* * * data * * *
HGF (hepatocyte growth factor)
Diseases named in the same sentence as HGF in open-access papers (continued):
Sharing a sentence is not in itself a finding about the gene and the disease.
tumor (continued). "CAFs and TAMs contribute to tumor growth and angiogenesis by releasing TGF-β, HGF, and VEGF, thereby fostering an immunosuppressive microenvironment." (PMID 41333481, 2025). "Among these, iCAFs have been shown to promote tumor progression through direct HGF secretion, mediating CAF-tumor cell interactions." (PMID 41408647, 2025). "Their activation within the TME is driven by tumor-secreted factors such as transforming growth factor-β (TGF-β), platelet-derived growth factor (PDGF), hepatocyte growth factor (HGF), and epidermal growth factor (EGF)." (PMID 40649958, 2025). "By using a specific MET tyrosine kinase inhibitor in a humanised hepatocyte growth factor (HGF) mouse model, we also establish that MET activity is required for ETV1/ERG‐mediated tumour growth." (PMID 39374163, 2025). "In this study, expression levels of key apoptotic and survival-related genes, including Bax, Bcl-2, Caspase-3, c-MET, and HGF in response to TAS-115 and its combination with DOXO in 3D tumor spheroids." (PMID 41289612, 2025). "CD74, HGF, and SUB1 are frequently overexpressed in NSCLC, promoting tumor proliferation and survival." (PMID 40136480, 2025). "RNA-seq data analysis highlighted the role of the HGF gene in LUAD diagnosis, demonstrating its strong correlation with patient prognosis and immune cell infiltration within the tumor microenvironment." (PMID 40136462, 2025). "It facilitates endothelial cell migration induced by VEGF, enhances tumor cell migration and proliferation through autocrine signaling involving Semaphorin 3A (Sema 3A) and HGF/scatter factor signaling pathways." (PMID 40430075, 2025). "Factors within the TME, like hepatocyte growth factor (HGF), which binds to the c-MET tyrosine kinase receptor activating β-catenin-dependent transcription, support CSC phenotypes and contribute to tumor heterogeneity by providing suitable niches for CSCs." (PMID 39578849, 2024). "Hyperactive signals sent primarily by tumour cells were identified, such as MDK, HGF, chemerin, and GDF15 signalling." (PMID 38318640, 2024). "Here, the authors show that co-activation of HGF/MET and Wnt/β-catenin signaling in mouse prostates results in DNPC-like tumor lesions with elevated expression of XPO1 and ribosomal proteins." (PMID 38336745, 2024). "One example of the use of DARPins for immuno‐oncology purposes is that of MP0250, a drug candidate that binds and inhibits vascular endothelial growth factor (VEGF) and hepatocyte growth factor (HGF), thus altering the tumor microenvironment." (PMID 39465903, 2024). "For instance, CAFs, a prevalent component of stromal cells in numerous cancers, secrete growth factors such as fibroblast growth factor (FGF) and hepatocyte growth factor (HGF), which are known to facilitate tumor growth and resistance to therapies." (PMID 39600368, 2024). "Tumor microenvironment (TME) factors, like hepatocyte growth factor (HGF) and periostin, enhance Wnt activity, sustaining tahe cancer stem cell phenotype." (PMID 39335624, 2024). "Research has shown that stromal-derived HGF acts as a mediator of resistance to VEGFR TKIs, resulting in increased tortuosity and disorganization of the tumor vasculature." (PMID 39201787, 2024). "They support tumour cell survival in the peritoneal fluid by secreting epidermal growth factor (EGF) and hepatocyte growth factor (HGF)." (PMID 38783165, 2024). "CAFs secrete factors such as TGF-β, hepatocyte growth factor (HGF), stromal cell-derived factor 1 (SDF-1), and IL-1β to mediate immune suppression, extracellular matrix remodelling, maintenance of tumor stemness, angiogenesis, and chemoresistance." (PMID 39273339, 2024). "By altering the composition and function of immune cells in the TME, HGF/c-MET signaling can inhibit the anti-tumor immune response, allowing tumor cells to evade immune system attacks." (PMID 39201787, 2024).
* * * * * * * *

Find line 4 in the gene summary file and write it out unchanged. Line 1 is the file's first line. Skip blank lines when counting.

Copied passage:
tumor (continued). "CAFs and TAMs contribute to tumor growth and angiogenesis by releasing TGF-β, HGF, and VEGF, thereby fostering an immunosuppressive microenvironment." (PMID 41333481, 2025). "Among these, iCAFs have been shown to promote tumor progression through direct HGF secretion, mediating CAF-tumor cell interactions." (PMID 41408647, 2025). "Their activation within the TME is driven by tumor-secreted factors such as transforming growth factor-β (TGF-β), platelet-derived growth factor (PDGF), hepatocyte growth factor (HGF), and epidermal growth factor (EGF)." (PMID 40649958, 2025). "By using a specific MET tyrosine kinase inhibitor in a humanised hepatocyte growth factor (HGF) mouse model, we also establish that MET activity is required for ETV1/ERG‐mediated tumour growth." (PMID 39374163, 2025). "In this study, expression levels of key apoptotic and survival-related genes, including Bax, Bcl-2, Caspase-3, c-MET, and HGF in response to TAS-115 and its combination with DOXO in 3D tumor spheroids." (PMID 41289612, 2025). "CD74, HGF, and SUB1 are frequently overexpressed in NSCLC, promoting tumor proliferation and survival." (PMID 40136480, 2025). "RNA-seq data analysis highlighted the role of the HGF gene in LUAD diagnosis, demonstrating its strong correlation with patient prognosis and immune cell infiltration within the tumor microenvironment." (PMID 40136462, 2025). "It facilitates endothelial cell migration induced by VEGF, enhances tumor cell migration and proliferation through autocrine signaling involving Semaphorin 3A (Sema 3A) and HGF/scatter factor signaling pathways." (PMID 40430075, 2025). "Factors within the TME, like hepatocyte growth factor (HGF), which binds to the c-MET tyrosine kinase receptor activating β-catenin-dependent transcription, support CSC phenotypes and contribute to tumor heterogeneity by providing suitable niches for CSCs." (PMID 39578849, 2024). "Hyperactive signals sent primarily by tumour cells were identified, such as MDK, HGF, chemerin, and GDF15 signalling." (PMID 38318640, 2024). "Here, the authors show that co-activation of HGF/MET and Wnt/β-catenin signaling in mouse prostates results in DNPC-like tumor lesions with elevated expression of XPO1 and ribosomal proteins." (PMID 38336745, 2024). "One example of the use of DARPins for immuno‐oncology purposes is that of MP0250, a drug candidate that binds and inhibits vascular endothelial growth factor (VEGF) and hepatocyte growth factor (HGF), thus altering the tumor microenvironment." (PMID 39465903, 2024). "For instance, CAFs, a prevalent component of stromal cells in numerous cancers, secrete growth factors such as fibroblast growth factor (FGF) and hepatocyte growth factor (HGF), which are known to facilitate tumor growth and resistance to therapies." (PMID 39600368, 2024). "Tumor microenvironment (TME) factors, like hepatocyte growth factor (HGF) and periostin, enhance Wnt activity, sustaining tahe cancer stem cell phenotype." (PMID 39335624, 2024). "Research has shown that stromal-derived HGF acts as a mediator of resistance to VEGFR TKIs, resulting in increased tortuosity and disorganization of the tumor vasculature." (PMID 39201787, 2024). "They support tumour cell survival in the peritoneal fluid by secreting epidermal growth factor (EGF) and hepatocyte growth factor (HGF)." (PMID 38783165, 2024). "CAFs secrete factors such as TGF-β, hepatocyte growth factor (HGF), stromal cell-derived factor 1 (SDF-1), and IL-1β to mediate immune suppression, extracellular matrix remodelling, maintenance of tumor stemness, angiogenesis, and chemoresistance." (PMID 39273339, 2024). "By altering the composition and function of immune cells in the TME, HGF/c-MET signaling can inhibit the anti-tumor immune response, allowing tumor cells to evade immune system attacks." (PMID 39201787, 2024).